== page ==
Unless you had an extremely privileged upbringing and have succeeded in maintaining that lifestyle for yourself into adulthood, you have almost definitely had to deny yourself something at some point due to a lack of funds. Whether that was a night out as a student, the furniture you really would have liked when you moved into your first house or that luxury holiday you’re dying to take your family on, financial restrictions have their impact on us all. Thankfully, low cash flow doesn’t have to mean a dull life; here are our top tips for making the best of life when there’s not much in the bank.
Organise your Priorities
Since childhood there have always been things we’ve wanted but couldn’t have, and as we’ve grown older these things have only become bigger and more expensive. The reality is that, amazing as these things can be, we quite simply don’t need them. Thinking carefully about where you spend money and sorting your expenditure into categories can help you to see where cutbacks need to be made.
Dividing your costs between ‘essentials, ‘basics’ and ‘extras’ is usually extremely useful. Essentials are the things that you can’t get by without, such as rent or mortgage payments, utility bills and taxes, travel and food. Basics are then the things which aren’t fundamental to survival, but can’t be classed as unnecessary treats either, such as make-up for women or getting a haircut when needed. Extras, of course, are things that we don’t need but bring a little enjoyment and variety to our lives; perhaps this is eating out, buying new clothes or grabbing a takeaway coffee on your way to work every morning. Make sure you’ve got the essentials covered first and slot the others in afterwards; budgeting might mean cutting out some items, or it might simply mean sourcing cheaper alternatives for a few of them.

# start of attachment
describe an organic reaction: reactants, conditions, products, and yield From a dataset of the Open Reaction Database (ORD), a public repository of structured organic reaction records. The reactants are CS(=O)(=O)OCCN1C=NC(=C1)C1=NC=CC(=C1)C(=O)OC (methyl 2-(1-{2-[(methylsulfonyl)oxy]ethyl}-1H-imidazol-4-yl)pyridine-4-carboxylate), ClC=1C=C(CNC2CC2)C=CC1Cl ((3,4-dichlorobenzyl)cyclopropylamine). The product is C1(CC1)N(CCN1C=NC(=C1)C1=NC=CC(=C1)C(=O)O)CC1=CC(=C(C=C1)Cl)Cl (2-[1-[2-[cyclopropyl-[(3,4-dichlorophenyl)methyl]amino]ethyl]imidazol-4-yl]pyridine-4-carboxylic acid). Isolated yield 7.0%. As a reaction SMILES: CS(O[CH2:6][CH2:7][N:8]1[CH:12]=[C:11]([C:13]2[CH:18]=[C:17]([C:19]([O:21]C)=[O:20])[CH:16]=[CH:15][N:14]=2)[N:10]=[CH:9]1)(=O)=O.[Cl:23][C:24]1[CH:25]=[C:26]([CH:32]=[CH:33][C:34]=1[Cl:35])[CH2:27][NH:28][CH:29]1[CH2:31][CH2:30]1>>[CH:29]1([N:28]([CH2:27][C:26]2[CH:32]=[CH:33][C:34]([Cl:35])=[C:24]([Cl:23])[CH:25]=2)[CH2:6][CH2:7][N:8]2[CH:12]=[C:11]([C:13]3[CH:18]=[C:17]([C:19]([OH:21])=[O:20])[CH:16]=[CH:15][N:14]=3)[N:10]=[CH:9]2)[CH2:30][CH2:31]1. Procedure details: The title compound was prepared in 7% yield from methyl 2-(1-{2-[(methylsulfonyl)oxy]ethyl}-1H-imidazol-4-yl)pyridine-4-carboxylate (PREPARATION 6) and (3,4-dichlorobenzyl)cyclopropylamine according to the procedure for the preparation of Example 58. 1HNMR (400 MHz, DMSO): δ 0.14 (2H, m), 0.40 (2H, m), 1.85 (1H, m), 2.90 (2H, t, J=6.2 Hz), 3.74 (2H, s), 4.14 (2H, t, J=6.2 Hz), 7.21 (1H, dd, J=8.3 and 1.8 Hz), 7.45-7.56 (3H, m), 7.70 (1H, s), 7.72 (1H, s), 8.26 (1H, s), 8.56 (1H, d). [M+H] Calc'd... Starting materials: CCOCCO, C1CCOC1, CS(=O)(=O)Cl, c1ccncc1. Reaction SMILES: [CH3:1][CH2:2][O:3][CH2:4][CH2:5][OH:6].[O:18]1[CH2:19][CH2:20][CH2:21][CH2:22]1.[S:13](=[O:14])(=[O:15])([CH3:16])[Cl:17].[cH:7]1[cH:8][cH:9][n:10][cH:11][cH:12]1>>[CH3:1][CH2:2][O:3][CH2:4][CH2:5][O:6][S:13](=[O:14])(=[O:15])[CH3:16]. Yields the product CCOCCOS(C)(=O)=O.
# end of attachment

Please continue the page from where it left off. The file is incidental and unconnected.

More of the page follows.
Make Space for Saving
It might seem slightly bizarre to talk of saving when the issue at hand is that there isn’t enough money in the first place, but saving a little each month will pay off in the long run. Include a sum of money to be put into savings when planning your monthly budget, and then when you’re really longing for something special you’ll have the money to treat yourself. Savings also mean you have a safety net in case of emergency, and won’t find yourself unable to pay your bills if a sudden expense becomes unavoidable.
Top-Up your Income
Finding ways to earn extra cash is difficult when you’re already working a full time job, or perhaps you have children to run around after or other commitments. However, there are a few options out there which can help gradually top-up your bank balance in ways that fit your schedule. A great example of this is paid surveys, which you can do on your smartphone wherever you are; they usually only take 8-15 minutes so you can fill them in on your commute or whilst waiting for dinner to cook. It’s true that this kind of activity won’t earn you heaps of money, but it could help justify that takeaway coffee as you head into the office, or a quick drink in the pub after work.
Budgeting is never pleasant, but it doesn’t have to be life-draining either. If you have your priorities in order and are realistic about where and when you can treat yourself you’ll get by just fine.